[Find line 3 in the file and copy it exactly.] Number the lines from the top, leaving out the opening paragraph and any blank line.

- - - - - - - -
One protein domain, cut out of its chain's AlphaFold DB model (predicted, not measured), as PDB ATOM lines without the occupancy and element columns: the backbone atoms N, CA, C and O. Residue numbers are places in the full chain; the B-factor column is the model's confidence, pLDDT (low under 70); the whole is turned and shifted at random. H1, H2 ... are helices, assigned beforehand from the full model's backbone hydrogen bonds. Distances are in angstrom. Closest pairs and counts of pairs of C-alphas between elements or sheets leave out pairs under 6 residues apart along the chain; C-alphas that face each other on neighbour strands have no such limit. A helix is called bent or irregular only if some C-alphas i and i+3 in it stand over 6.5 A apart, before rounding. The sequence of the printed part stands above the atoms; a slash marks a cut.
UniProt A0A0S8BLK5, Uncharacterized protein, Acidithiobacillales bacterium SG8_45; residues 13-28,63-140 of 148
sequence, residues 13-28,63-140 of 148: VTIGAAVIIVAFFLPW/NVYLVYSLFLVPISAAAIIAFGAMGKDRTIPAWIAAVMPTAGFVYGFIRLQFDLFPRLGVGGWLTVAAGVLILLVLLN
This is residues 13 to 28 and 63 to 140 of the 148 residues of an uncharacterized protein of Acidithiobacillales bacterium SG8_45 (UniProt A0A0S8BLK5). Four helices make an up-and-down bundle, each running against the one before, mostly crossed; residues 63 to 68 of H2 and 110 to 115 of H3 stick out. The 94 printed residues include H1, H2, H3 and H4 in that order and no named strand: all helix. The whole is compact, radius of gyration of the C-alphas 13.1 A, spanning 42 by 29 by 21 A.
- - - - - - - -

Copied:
This is residues 13 to 28 and 63 to 140 of the 148 residues of an uncharacterized protein of Acidithiobacillales bacterium SG8_45 (UniProt A0A0S8BLK5). Four helices make an up-and-down bundle, each running against the one before, mostly crossed; residues 63 to 68 of H2 and 110 to 115 of H3 stick out. The 94 printed residues include H1, H2, H3 and H4 in that order and no named strand: all helix. The whole is compact, radius of gyration of the C-alphas 13.1 A, spanning 42 by 29 by 21 A.